Immediately after the interview, it is important for the caregiver to write down first impressions, and if possible, discuss these with another family member or friend. Consider the person most qualified for the job and with whom you feel most comfortable. Always check the references of at least two final applicants. Don't wait too long to make the offer, as good applicants may find another job. If the offer is accepted, the caregiver and the in-home helper should set a date to sign the contract and begin work. Both employer and employee should keep a copy of the contract.

Investigating Legal Issues

As an employer of a "household employee," there are several legal considerations. First, household employers should verify that their household insurance (renter's or homeowner's) covers household employees in case of an accident. It is also imperative that the employer be fully informed of the legal responsibility of paying taxes for household employees.

As of this writing (1996), if the caregiver pays more than $1,000 to a household employee in a calendar year, he/she is required to withhold Social Security taxes of 7.65 percent and file them with the Internal Revenue Service annually. The employee is required to pay an additional 7.65 percent. Employers may report the worker's wages and tax liabilities on their annual 1040 form. For information on paying federal taxes for household employees, call (800) TAX-FORM and ask for Publication 926 which explains specifically about household employees. The employer will need a W-2 form to file at the end of the year and a copy of the form should also go to the employee. A W-3 form is also required if an employer has more than one household employee and is filing more than one W-2 form.

If the caregiver pays more than $750 to the household employee in one quarter (three months), he/she is required to register with the California Employment Department by calling (415) 929-5700 and obtaining a DE1 form. Employers must also file quarterly state withholding tax and are required to pay unemployment taxes for the household employee. If more than $999.99 is paid to the employee in one quarter, the employer must also pay disability taxes for the employee. If wages paid total $20,000 or less annually, the employee may elect to file an annual contribution return instead of filing quarterly.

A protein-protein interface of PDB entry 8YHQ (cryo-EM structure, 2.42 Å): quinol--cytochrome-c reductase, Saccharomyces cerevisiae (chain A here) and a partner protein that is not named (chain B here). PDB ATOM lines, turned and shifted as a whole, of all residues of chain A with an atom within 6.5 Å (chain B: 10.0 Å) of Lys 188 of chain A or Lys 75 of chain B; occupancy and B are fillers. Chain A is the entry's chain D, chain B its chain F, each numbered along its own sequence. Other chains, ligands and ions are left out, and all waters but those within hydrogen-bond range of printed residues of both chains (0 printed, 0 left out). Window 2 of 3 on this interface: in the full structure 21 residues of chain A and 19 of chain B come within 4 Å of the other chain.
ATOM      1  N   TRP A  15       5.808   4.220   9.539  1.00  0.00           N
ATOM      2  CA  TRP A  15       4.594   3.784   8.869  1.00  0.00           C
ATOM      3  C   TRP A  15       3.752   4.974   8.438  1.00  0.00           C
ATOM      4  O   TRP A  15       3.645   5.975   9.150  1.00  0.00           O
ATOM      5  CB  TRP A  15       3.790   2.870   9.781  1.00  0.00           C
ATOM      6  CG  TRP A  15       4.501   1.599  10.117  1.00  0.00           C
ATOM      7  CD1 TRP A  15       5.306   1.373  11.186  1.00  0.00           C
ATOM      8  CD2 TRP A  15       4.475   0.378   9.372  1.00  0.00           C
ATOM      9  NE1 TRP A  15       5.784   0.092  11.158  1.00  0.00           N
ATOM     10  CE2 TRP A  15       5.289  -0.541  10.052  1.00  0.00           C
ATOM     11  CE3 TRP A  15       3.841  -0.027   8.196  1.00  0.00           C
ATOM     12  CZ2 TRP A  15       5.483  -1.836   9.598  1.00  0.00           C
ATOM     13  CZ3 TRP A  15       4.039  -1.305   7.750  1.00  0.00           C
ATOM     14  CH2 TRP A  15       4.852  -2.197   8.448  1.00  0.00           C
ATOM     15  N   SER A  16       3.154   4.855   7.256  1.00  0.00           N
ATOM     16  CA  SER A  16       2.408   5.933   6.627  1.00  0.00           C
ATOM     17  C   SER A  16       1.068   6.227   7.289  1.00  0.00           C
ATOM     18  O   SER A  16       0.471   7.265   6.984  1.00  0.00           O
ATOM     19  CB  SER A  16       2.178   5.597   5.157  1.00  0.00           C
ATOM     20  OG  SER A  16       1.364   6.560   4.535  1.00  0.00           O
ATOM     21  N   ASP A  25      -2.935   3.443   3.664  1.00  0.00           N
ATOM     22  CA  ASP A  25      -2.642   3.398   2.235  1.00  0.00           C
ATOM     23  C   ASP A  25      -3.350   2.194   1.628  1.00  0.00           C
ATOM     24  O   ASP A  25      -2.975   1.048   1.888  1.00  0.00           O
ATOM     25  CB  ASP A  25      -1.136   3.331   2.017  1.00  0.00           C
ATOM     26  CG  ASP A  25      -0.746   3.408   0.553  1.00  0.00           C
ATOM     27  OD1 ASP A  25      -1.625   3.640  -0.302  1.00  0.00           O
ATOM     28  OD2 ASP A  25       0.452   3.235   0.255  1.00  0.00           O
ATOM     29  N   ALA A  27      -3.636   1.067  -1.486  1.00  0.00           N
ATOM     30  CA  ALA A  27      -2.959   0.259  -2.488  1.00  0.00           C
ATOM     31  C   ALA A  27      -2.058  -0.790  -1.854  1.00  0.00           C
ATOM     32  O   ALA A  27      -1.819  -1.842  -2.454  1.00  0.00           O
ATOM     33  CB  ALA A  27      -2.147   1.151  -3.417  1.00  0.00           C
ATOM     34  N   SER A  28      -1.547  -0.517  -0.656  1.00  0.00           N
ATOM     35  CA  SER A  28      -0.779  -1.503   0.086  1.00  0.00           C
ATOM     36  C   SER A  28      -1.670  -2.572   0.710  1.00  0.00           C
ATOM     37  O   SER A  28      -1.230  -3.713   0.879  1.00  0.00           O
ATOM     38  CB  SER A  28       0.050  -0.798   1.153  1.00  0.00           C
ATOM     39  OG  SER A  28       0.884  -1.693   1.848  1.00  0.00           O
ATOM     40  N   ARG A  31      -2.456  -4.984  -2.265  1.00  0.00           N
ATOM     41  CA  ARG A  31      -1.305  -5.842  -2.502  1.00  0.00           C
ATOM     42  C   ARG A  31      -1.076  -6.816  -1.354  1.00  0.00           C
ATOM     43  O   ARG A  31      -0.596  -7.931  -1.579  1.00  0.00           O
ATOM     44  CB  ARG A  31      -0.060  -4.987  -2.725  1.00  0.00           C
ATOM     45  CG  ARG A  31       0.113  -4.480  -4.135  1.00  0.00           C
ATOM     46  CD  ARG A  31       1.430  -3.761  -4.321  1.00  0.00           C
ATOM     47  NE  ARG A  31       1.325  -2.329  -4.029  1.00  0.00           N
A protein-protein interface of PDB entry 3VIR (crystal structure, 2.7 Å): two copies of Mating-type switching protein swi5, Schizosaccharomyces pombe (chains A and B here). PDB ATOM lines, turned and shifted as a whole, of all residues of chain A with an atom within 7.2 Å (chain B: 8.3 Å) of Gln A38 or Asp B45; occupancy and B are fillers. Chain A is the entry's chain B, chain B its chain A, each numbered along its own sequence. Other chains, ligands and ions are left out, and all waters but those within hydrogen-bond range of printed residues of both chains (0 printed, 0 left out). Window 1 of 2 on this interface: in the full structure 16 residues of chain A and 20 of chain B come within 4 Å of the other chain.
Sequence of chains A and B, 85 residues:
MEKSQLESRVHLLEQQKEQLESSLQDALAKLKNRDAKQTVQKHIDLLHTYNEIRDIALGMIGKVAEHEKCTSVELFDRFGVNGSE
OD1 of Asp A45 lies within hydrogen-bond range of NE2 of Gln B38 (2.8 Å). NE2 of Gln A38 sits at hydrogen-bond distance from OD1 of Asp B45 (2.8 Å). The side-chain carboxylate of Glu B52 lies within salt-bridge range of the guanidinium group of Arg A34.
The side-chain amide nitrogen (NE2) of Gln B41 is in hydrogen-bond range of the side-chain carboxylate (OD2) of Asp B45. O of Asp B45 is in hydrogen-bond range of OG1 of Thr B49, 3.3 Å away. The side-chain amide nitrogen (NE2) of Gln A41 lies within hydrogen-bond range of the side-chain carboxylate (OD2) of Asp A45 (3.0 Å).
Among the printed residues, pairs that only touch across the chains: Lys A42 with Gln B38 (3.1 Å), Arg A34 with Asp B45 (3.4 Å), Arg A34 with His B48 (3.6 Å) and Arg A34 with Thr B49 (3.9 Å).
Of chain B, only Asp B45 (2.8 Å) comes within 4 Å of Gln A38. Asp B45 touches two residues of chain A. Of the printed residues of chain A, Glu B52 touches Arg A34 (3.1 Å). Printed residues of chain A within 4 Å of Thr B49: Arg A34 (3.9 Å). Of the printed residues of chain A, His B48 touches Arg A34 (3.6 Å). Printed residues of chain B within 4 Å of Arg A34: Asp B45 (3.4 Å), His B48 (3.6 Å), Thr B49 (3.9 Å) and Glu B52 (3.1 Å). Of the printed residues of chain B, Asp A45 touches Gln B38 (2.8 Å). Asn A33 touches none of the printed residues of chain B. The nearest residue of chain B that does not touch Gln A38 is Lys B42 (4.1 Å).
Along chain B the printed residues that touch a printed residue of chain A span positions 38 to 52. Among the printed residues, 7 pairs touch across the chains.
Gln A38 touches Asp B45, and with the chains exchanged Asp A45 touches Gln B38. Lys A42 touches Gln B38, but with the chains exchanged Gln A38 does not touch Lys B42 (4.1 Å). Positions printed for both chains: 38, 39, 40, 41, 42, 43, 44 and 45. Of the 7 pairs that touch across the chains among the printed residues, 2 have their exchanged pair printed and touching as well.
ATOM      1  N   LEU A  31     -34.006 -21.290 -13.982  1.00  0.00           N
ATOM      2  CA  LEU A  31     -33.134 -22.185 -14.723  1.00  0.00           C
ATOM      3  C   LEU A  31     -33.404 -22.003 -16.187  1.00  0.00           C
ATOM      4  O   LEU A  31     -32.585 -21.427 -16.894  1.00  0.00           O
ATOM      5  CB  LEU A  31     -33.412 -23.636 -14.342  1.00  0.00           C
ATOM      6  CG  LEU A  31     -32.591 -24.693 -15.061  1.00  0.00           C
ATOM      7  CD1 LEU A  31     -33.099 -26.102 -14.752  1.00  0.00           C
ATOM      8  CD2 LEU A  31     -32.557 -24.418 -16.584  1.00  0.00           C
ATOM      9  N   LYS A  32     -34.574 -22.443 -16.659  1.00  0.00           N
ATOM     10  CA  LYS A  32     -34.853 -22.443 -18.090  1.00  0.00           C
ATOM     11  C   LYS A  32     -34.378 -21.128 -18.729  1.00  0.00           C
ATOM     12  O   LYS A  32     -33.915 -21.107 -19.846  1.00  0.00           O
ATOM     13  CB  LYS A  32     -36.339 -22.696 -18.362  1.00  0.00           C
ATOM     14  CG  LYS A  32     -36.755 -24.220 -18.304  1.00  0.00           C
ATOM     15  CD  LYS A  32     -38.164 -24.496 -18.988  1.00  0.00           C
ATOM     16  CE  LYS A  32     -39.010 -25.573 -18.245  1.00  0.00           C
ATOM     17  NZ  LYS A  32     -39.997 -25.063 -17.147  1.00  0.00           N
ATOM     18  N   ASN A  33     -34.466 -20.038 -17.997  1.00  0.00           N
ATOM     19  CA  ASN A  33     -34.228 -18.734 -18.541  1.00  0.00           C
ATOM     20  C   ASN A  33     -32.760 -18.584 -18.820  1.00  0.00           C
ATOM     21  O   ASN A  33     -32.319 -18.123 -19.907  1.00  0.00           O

There is one other requirement which every employer should know. Each employee is required to fill out an Employment Eligibility Verification form I-9 and a record of this should be kept on file. The penalties for not paying taxes on household employees include paying the back taxes, plus interest and penalty fines. FCA advises both household employers and employees to be informed and comply with state and federal tax laws. There are often local services available to seniors who need assistance in filing tax statements for household employees. The Caregiver Resource Center or Senior Information and Referral in your community would be able to identify these organizations.

Making Your Home Care Situation Work

The relationships between the caregiver, the impaired person who requires assistance and the in-home helper are very important. Consequently, it is imperative that the caregiver take the time to go carefully through the selection process. In California, the Caregiver Resource Centers are available to assist caregivers in locating community resources and finding the in-home helper that fits each individual's needs. Lists of interview questions, employer's and employee's rights and responsibilities, and more detailed information on types of assistance available to caregivers can be obtained from the Caregiver Resource Center in each community. For more information, call (800) 445-8106 (California only) or (415) 434-3388.

Copyright(c) 1996, Family Caregiver Alliance. All rights reserved.
(Revised August 1996)


Happenings

We have a young man in our midst who is doing some important things for us. His name is Kevin AKA Weather91. He is the son of PampMom. He is working on a website for The Ribbon. It will hold back issues of the newsletter plus some other most requested articles. He will also have a chat room where we can connect with our web members for informal unscheduled chats. Karen and I are giving Kevin ideas but he is doing the work getting it all set up. As soon as we are all set, we'll give you links to get there. Thank you, Kevin!!!!


Need a daytime Alzheimer's/Dementia Chat?
Can't make the Tue. and Fri. nights?

Come visit the NM Alzheimer's Chat room
http://.www.nm-alzheimers.org
NM Main

Chat Room

M--W--F.
10:30 am - 12 noon MDT
Eastern 12:30 am - 2:00 pm
Central 11:30 am - 1:00 pm